Boxelder trees are one of the most popular maple species in North America. They grow from Canada to Mexico and have been used for lumber since ancient times. Today they are commonly known as “dwarf” or “smaller” maples because their size is not comparable with other types of maple trees such as American white oak (Quercus alba) or Norway spruce (Picea abies). However, boxelder trees are still very large compared to other kinds of maples. Their diameter ranges between 15 and 20 feet, which makes them suitable for use as shade trees. The bark of these trees is dark brown to black in color and it grows up to 6 inches thick. These trees produce cones about every two years. They mature at a slightly slower rate than other varieties of maple but usually reach maturity within 10 years, although some may take up to 25 years before reaching full height.

The leaves of boxelder trees are small, oval-shaped and greenish-yellow in color. They grow from the top of the trunk to the base of the branches. The flowers appear on the branch tips in spring and summer. The fruit is a seed pod that contains seeds that germinate when water is added to them.

Young trees tend to produce more flowers than older specimens, which will have fewer but larger leaves.

Baby boxelder trees are usually grafted from a branch cutting taken from a mature tree. The process is simple and can be done at home as long as appropriate care is given. One of the secrets to successfully growing a box elder tree from seed is to keep the soil very moist but not water-logged. The tree also requires partial shade, particularly during its first 10 years.

Gardeners in locations with consistently hot temperatures should plant their box elders deep so that only the leaf tips are exposed.

: There is a common name used for various species of maple trees and that is box elder. This refers to five different trees that belong to the genus Acer. All of them produce seeds in the same shape, which are called “box elder seeds.” The five different trees that produce these seeds in North America are:

False box elder (Acer negundo)

Western box elder (Acer negundo var. negundo)

Ohio box elder (Acer negundo var. pensylvanicum)

Common box elder (Acer negundo var. negundo)

Boxelder Tree Information – Learn About Boxelder Maple Trees at

Rocky Mountain box elder (Acer negundo var. scopulorum)

Acer negundo is also known as the Ash-leaved Maple, Fender Maple, Manitoba Maple and Optical Maple. It is native to temperate areas of North America and has been introduced to other parts of the world as an ornamental tree. It is valued for its bright autumn color, which is usually yellow but can also be orange or red. The leaves are also somewhat rounded, which distinguishes it from other types of maples.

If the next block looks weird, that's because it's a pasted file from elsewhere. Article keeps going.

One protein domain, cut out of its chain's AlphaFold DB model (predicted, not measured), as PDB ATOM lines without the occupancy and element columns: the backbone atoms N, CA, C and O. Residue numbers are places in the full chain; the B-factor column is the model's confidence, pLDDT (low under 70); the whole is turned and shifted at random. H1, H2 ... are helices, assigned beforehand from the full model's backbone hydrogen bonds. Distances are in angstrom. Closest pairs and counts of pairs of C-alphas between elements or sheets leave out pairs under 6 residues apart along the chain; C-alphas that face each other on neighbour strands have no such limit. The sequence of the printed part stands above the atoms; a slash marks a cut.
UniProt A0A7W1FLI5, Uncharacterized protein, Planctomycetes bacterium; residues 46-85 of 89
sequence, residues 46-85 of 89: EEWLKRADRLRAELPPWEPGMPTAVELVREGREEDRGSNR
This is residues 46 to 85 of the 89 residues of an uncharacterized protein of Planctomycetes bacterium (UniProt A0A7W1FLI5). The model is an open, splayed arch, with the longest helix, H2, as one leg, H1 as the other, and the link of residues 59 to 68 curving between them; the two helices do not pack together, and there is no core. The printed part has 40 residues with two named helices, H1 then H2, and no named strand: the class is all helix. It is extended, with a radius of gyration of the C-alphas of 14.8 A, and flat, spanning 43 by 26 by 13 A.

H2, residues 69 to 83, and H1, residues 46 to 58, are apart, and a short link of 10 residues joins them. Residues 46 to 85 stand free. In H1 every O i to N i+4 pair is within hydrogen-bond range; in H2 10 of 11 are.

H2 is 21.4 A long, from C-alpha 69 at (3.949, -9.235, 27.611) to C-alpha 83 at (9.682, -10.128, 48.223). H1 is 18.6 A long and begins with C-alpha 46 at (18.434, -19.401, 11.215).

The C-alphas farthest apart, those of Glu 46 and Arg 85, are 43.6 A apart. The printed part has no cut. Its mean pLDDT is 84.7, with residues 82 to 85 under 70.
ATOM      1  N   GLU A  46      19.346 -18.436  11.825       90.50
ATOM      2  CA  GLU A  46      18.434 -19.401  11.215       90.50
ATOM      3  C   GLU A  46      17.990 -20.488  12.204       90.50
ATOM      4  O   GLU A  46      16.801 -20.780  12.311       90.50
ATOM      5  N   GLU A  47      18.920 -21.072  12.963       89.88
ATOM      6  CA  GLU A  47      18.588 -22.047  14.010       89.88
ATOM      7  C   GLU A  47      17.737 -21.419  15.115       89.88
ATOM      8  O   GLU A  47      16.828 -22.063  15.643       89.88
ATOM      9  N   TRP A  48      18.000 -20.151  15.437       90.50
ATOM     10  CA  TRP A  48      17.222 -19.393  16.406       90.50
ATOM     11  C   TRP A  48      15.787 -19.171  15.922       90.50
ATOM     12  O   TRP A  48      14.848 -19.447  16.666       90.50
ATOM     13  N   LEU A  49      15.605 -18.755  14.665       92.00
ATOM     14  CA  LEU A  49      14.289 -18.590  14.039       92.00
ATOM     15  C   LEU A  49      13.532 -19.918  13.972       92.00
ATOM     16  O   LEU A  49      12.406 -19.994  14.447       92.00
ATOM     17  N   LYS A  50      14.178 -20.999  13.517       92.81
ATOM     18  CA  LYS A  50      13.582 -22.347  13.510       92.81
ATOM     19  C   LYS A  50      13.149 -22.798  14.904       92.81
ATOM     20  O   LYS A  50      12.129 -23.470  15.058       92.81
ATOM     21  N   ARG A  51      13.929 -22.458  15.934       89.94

The bark of the box elder tree is similar to that of the American elm (Ulmus americana), with papery layers that tend to curl up as they get older. It can also be rough and scaly. The flowers are small and arranged in long, hanging chains from early spring to early summer. These trees produce winged seeds that mature in autumn and can be found littering the ground beneath the trees.

The box elder tree is one of only a few kinds of maple trees that can be grown in USDA plant hardiness zones 3 and 4. It can also be grown in zone 5 but will only survive if the climate stays cold or becomes colder during the winter months. This tree will not grow well in hot, humid climates, such as those found in USDA zones 8 through 10.

The box elder tree can reach a height of 50 feet with a spread of half that. It has few branches and a rounded crown. The bark is a dull grey in young trees but darkens to a grey-brown and develops shallow fissures with age. The leaves are opposite and palmately compound, with five to seven elliptical leaflets with serrated margins.

They usually measure between 3 and 6 inches (7.6 and 15 cm) in length. The small flowers appear in spring and are either cream or pale yellow in color. They are very small, less than 1/2 inch (1.3 cm) in length, and are wind-pollinated.

Many people plant box elder trees along highways and streets due to their tolerance for urban conditions. They also do well in drier, calcareous soils that other sorts of maples cannot tolerate. It has been noted that the bark and leaves contain a substance that can irritate the skin, similar to poison ivy (Toxicodendron radicans).

The wood of the box elder tree is soft and weak. It has historically been used for making cheap furniture and crates but is not in great demand. In Japan, the wood of some box elder trees is used for making bowls while other box elder trees have multiple shoots growing from the roots and are used for bonsai.

Many people dislike the box elder tree due to the messy seeds that cover sidewalks and streets during the autumn. There are also a number of allergies associated with box elder trees, including asthma, hay fever and eczema.

Sources & references used in this article:

Common trees of the Missouri River bottoms: a guide for students by MR Relief – 2017 –

Seasonal pasture myopathy/atypical myopathy in N orth A merica associated with ingestion of hypoglycin A within seeds of the box elder tree by SJ Valberg, BT Sponseller, AD Hegeman… – Equine veterinary …, 2013 – Wiley Online Library

Seasonal abundance and habits of the boxelder bug, Boisea trivittata (Say), in an urban environment. by KM Yoder, WH Robinson – Proceedings of the Entomological …, 1990 –



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